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European Society of Anaesthesiologists; 8th Annual Meeting with the Austrian International Congress; Vienna, Austria, 1-4 April 2000

Optimization of tidal volumes - a new approach for good ventilation and less risk of gastric inflation during basic life support (BLS)?

Dörges, V.; Ocker, H.; Hagelberg, S.; Schmucker, P.

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European Journal of Anaesthesiology: 2000 - Volume 17 - Issue - p 174-175
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Abstract A-572

Background and goal of study: The European Resuscitation Council (ERC) has recommended smaller tidal volumes of 500 mL for BLS in order to minimise gastric inflation [1]. The use of a 700 mL paediatric self-inflating bag resulted in tidal volumes of only ∼350 mL and insufficient oxygenation when using room air [2]. In this study we assessed the effects of a new self-inflating bag (1100 mL) on respiratory parameters and blood gases compared to the adult self-inflating bag (1500 mL).

Materials and methods: After approval of the institutional Ethics Committee and written, informed consent, 50 adult patients (ASA 1-2) were randomly allocated to room-air-ventilation without preoxygenation during standardized induction of anaesthesia with either a 1500 mL (n=25) or 1100 mL (n=25) self-inflating bag. Respiratory variables were recorded; blood gas samples were taken before induction of anaesthesia and after 5 min of ventilation.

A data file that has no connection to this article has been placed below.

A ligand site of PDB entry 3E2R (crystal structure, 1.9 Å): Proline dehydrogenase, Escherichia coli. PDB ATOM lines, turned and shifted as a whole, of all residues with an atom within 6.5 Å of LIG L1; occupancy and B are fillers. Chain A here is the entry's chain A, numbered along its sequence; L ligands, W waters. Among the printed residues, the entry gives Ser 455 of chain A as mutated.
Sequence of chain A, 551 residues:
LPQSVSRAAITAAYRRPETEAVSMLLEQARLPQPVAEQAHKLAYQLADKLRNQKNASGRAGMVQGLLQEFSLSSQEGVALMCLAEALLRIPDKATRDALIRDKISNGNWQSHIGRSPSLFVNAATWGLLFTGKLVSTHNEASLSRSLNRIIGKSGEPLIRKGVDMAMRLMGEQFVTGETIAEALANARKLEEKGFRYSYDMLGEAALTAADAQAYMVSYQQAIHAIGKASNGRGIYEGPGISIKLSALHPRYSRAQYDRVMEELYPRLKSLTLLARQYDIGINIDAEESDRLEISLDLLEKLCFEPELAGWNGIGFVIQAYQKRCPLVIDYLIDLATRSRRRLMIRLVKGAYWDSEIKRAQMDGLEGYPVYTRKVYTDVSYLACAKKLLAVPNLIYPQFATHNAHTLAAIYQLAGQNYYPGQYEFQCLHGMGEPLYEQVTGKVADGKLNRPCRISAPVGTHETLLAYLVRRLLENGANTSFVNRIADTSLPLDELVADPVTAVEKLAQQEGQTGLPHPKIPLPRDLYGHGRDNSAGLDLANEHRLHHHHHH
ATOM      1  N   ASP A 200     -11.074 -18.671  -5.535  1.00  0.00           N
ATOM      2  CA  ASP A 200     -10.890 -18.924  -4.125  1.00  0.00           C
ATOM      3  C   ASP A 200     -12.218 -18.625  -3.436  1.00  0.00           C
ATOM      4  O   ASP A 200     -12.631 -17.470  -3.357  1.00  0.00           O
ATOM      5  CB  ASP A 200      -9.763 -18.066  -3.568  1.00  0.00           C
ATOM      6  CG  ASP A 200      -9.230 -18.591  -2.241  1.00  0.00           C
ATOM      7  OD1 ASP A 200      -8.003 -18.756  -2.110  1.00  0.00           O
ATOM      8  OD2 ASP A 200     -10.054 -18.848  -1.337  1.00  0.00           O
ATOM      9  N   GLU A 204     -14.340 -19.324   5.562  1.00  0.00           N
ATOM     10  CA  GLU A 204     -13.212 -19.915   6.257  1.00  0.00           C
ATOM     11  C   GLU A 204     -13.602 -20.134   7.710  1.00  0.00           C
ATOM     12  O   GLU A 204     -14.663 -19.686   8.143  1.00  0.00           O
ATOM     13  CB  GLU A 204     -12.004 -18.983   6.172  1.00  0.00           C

Results and discussion: When compared with an adult self-inflating bag, the use of the new 1100 mL medium-size bag resulted in significantly (P<0.05) lower tidal volumes per kg bodyweight (8.5±3 vs. 10.7±3 mL kg−1), oxygen saturation (Table 1), and partial pressure of oxygen (Table 1). Carbon dioxide levels were comparable between both self-inflating bags (Table 1). Our results indicate that smaller tidal volumes of about 8.5 mL kg−1 and room-air give with an 1100 mL self-inflating bag may maintain adequate ventilation and oxygenation during BLS.

Table 1
Table 1:
Blood gases before induction of anaesthesia and after 5 min of ventilation with both self-inflating bags and room-air

Conclusion: With regard to the ERC recommendations, the novel 1100 mL self-inflating bag may combine both advantages, adequate ventilatory support and minimised risk of gastric inflation.

References:

1 Airway and Ventilation Management Working Group of the European Resuscitation Council. Guidelines for the basic management of the airway and ventilation during CPR. Resuscitation 1996; 31: 187-200
2 V. Dörges, C. Sauer, H. Ocker, V. Wenzel, P. Schumucker. Smaller tidal volumes during cardiopulmonary resuscitation: comparison of adult and paediatric self-inflating bags with three different ventilatory devices. Resuscitation in press.

Section Description

The abstracts published in this supplement have been typeset from camera-ready copies prepared by the authors. Every effort has been made to reproduce faithfully the abstracts as submitted. However, no responsibility is assumed by the organisers for any injury and/or damage to persons or property as a matter of products liability, negligence or otherwise, or from any use or operation of methods, products, instructions or ideas contained in the material herein. Because of the rapid advances in medical sciences, we recommend that independent verification of diagnoses and drug doses should be made.

Resuscitation and emergency medicine

© 2000 European Society of Anaesthesiology